Current Efforts for WS Integration Two families of work: 1) Composite Ws description in the Semantic Web Services community, e. g. DAML-S/OWL-S; 2) Web Service Orchestration and Choreography Collaborative BPEL 4 WS Abstract Processes Protocols Executable Processes BPEL 4 WS Executable Processes WSCI BPML Source: C. Peltz, 2003 (HP White Paper)
Current Efforts: OWL-S Composite Processes The Process Ontology of OWL-S describes the construction of composite processes Source: www. daml. org
Current Efforts: BPEL 4 WS is a typical example of the Web Services Composition technologies in the WS Orchestration and Choreography community. • Proposed by IBM, Microsoft, and BEA; • Combine and extend XLANG (Microsoft) and WSFL (IBM) • Essentially describe syntax of WS interactions • Follow a centralized orchestration model of WS composition and integration --- the integrated process is edited in a central control point and executed by a BPEL Engine, which invokes the participating Web Services.
Current Efforts: BPEL Centralized Orchestration Model of BPEL (Source: BPEL 4 WS Introduction article at IBM alphaworks, 2003) BPEL Execution Engine
Limitations in Current Efforts All the work essentially aims at describing WS interactions at the coding level (e. g. describing how a message passes from one service to another, as well as the execution sequence of a series of services for completing a specific task or process); BPEL and BPML imply a central control model for WS orchestration; WSCI declares to support more collaborative mode of WS interactions, but it itself does not provide the underpinning mechanism of how to support collaborative interactions.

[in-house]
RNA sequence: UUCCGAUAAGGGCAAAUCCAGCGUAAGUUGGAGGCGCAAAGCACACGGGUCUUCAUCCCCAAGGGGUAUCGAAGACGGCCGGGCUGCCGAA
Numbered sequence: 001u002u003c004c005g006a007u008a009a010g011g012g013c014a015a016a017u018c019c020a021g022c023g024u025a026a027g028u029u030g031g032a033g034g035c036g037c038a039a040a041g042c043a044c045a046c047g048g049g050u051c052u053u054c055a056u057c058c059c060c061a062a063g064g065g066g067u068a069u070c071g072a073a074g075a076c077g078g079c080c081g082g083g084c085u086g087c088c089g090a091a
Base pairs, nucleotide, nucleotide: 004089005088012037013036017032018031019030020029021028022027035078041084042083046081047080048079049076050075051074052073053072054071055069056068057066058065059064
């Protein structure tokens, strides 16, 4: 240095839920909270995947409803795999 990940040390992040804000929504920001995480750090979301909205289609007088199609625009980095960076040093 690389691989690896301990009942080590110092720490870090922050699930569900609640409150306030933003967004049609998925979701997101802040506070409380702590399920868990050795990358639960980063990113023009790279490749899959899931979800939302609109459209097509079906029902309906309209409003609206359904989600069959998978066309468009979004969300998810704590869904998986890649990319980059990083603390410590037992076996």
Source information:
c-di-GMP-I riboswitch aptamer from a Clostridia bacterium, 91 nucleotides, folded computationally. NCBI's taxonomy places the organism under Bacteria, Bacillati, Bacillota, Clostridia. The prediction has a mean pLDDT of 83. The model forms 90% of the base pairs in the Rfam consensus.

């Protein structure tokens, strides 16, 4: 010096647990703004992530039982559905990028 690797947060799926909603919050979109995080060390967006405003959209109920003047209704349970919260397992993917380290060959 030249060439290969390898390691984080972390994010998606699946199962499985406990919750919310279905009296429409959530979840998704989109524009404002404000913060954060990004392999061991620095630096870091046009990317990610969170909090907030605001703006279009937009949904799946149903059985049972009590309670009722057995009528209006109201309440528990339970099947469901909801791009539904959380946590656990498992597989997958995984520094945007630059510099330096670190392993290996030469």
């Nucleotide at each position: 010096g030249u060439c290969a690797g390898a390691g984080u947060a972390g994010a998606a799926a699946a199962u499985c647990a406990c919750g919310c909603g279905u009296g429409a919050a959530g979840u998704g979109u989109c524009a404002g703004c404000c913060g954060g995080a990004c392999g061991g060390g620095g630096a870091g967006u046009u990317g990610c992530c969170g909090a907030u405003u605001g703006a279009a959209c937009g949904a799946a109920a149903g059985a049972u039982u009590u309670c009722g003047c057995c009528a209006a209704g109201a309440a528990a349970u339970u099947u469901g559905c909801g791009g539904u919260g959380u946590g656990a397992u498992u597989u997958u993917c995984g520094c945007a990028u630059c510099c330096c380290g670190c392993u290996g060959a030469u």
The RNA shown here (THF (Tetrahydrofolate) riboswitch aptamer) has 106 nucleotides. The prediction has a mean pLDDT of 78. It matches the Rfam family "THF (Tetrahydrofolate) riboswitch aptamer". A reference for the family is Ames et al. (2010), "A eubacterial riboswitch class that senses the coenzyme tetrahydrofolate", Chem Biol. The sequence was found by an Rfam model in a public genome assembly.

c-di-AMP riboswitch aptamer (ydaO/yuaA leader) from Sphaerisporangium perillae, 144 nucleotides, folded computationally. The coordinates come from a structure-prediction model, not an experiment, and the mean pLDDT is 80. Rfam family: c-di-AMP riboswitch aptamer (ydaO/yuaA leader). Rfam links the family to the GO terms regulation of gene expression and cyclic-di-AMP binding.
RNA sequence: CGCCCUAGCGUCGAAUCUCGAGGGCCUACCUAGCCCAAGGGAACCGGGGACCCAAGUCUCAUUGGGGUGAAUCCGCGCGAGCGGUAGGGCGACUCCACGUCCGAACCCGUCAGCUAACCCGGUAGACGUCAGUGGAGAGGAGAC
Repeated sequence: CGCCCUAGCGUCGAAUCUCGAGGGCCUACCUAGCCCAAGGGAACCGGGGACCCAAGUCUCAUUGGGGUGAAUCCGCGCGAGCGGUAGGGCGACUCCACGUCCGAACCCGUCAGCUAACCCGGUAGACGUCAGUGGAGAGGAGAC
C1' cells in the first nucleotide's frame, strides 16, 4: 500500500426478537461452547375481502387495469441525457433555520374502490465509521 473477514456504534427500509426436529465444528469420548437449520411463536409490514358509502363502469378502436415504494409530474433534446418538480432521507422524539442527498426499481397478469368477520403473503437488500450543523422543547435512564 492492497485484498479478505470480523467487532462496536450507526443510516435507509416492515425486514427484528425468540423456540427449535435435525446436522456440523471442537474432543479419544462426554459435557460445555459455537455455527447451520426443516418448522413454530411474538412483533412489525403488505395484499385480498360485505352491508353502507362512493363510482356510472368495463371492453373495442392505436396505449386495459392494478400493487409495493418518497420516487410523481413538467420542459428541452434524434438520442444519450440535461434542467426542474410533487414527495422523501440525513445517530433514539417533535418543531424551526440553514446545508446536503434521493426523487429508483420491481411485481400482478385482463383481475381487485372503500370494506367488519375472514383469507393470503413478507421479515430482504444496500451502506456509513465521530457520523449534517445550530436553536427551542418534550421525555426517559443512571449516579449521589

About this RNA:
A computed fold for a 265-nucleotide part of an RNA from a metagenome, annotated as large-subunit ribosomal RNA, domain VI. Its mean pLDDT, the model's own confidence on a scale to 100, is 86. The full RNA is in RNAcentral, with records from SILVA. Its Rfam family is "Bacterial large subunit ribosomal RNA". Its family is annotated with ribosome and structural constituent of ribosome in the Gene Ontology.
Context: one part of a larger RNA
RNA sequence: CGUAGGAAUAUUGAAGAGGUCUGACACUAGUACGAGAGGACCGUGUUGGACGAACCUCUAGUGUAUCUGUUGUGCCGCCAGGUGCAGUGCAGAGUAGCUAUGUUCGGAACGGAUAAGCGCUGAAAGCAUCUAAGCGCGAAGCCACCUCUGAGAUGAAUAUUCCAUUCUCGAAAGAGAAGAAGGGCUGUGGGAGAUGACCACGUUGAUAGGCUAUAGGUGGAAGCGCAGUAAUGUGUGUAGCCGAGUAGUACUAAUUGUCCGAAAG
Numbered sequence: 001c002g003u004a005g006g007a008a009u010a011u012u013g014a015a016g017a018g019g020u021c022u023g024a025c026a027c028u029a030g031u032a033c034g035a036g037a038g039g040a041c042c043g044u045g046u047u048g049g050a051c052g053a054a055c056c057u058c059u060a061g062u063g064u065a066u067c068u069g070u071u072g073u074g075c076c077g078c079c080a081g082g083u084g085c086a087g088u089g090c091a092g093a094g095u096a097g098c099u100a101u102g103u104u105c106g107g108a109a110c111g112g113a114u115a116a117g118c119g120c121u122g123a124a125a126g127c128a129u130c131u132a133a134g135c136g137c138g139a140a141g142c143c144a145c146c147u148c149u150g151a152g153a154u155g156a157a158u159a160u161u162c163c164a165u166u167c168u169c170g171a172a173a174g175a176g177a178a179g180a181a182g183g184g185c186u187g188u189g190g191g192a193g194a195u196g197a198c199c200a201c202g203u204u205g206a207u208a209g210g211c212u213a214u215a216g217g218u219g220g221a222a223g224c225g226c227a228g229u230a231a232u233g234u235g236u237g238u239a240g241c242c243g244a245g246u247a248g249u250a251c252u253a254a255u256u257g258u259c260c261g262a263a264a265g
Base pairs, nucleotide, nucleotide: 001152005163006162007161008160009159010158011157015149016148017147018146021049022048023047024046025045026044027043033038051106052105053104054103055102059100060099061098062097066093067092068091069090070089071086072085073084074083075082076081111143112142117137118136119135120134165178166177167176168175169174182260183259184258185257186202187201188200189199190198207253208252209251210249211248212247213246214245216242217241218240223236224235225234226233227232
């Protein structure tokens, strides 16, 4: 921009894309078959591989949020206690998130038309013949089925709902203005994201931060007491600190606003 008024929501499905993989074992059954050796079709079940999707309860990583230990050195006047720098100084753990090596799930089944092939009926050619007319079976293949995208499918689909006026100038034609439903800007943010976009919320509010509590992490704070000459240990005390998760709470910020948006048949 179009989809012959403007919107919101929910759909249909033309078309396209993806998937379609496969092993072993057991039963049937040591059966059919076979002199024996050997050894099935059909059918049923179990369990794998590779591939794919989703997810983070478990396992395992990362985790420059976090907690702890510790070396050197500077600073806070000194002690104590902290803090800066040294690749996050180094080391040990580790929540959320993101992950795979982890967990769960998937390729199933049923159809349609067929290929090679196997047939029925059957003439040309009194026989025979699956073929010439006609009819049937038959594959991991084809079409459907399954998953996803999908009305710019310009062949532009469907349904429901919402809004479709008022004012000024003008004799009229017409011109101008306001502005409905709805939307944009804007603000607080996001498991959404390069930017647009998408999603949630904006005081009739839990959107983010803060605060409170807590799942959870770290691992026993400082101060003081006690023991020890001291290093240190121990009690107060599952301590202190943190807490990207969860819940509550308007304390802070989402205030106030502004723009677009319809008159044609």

Federated Application Integration with Web Services: Infrastructure interfacing App 1 WS 1 The Web of Services The Internet publishing App 2 WS 2 App 3 WS 3 ? Serve for users (user groups) as simple or composite services
Basic Ideas of FAI Inter-organizational integrated processes are formed from bottom up by the participating organizations: • Each organization takes the full responsibility of simple and composite Web Services (processes) bounded to it; • Recursive composition of composite processes from simple operations, using BPEL 4 WS, WSCI or OWL-S; • Decentralized orchestration of Web Services /processes for inter-organizational processes. “Federated” integration means: 1) each organization manages and runs its own Services /inner-processes; 2) Simultaneously, it participates interactions with others
Recursive Service Composition In business process modeling, the fundamental elements are “actions” ( in WSCI term) or “atomic processes” (in OWL-S term), which can be embodied as an executable “operation” of a Service. Composite processes are comprised of a series of actions from some control construct ( basically “Sequence”, “Split”, and “Cycle”…) --- thus, the structured programming model is applicable for constructing a composite process: simple actions group into a module or composite process, composite processes form larger composite processes…